How to make money online from death and tragedy

When something bad or sad happens, it’s now really important that websites provide us with social media round-ups so we can know how to feel about it.

Please note: we’re using sports merely as an example – these methods can be applied to politics, acting, arts, entertainment, music, or any other area in which famous people die.

The death of a sportsperson, or somebody related to sport in some vague way, is something the general public would not be able to understand or consider properly if it weren’t for a) celebrities Tweeting about it and b) websites handily rounding up these Tweets to put on web pages which are covered with ads. It teaches them how to deal with death, loss and grief properly because these are things that none of them will ever have experienced before in their own lives.

Accusations that such educational material is merely a way of generating cheap hits, page views, ad impressions and clicks are simply misguided.

If you are a website owner, you should maximise the potential of people’s deaths by utilising popular advertising formats such as: pop-ups, pop-unders, interstitials, auto-playing videos, and malware which will allow you to hijack people’s computers, appropriate their identity and drain their bank accounts.

This isn’t just some kind of snake oil though, see these amazing stats for proof. In Figure 1, we see how many people are looking at your website when somebody is alive:

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However, in figure 2, we can see the benefit to website owners of somebody’s death (or the death of many people at once):

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When collating these posts, simply wait for the tragic event to occur, then screenshot some Tweets from the usual suspects – along with a few randomers to make it seem like you’re down with the people, then just publish them on your advertising-laden webpage, like so:

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Note: When choosing which sportsperson to feature, analytics show that the end-user responds best to the one with the most exclamation marks. This may take you some time to count, but it’s almost certainly worth it.

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Don’t forget your gracious ‘randomer’!

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By presenting these Tweets, not only is the website in question helping the general public come to terms with their grief over a person 99.99999999% of them have never met, it allows them to tap into something much more fundamental than that.

A recent discovery in a science lab by some scientists identified Gene CD82b_alone – known as the Grief Junkie gene. It’s believed that mobile phone use has altered human DNA and it’s now hugely important to people that other people know how deeply empathic they are towards others, but only from the comfort of their own keyboard. Those who feel the most can be identified by their use of multiple hashtags.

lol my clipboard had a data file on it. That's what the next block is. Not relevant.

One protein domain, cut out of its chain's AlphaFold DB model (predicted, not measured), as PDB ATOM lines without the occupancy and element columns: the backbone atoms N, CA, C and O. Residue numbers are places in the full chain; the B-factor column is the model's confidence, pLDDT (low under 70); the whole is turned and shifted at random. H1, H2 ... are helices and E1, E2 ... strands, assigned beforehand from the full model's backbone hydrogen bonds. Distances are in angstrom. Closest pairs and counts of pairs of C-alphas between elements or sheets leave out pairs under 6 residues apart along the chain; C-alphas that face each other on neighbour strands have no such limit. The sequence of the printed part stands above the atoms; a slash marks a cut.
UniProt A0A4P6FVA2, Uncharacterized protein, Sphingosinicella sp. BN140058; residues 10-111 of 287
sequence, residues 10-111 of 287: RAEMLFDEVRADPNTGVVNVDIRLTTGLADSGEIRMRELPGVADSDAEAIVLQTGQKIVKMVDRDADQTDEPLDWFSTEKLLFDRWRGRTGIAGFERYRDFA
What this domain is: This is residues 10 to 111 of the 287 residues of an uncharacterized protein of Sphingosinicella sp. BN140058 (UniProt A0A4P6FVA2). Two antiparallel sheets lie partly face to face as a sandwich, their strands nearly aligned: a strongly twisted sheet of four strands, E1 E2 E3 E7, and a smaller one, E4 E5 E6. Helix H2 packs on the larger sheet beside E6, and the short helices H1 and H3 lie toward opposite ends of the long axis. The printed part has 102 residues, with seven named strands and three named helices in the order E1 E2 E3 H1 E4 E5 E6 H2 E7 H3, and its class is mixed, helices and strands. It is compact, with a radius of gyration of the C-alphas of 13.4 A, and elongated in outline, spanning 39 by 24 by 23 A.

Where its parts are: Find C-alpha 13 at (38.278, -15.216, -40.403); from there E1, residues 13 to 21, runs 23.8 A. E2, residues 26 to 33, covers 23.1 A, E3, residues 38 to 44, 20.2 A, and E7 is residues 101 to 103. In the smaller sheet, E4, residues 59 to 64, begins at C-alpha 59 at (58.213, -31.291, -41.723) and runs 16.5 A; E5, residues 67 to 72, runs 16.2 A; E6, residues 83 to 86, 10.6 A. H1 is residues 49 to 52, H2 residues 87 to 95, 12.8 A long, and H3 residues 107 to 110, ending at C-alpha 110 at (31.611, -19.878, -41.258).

There are those who would have you believe that using the death of others in order to generate revenue is somehow morally shady, but the reality is everyone else is doing it, and if everyone is doing something, it can’t be all bad. And now that quality broadsheet newspaper websites are in on the act, it provides even more legitimacy, so don’t let some people who think these kind of posts are cheap and exploitative put you off.

For those websites who operate on a larger scale, outside identifiable niches, these methods can be applied to world events like natural disasters, plagues, human suffering on a grand scale, wars and conflicts, fatal malfunctions, and crashes of all kinds.

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Remember, this is the new age of digital. Content is everywhere, and everything is content.

Dead kids = content. Reaction to dead kids = content. Outrage to the reaction to dead kids = content. Outrage to the outrage to the reaction of dead kids = content.

Then something else will happen, somebody else dies, and the cycle moves on providing other great opportunities to quickly slap together a few Tweets dressed up as a story.

As a website owner, you have to synergise your content strategy because big data is in the cloud now. Without the millenials on your phablet, how are your children going to become thought leaders in the Internet of things?

If people want standards, they should go live in the past where we also had things like TB, smallpox and slavery. Do you want your website to espouse the benefits of human trafficking?* Of course not, so make sure when you have a chance to produce content off the back of other people’s grief, heartache and misery, you don’t think twice.

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*unless the trafficked people die in the process, at which point they become content.

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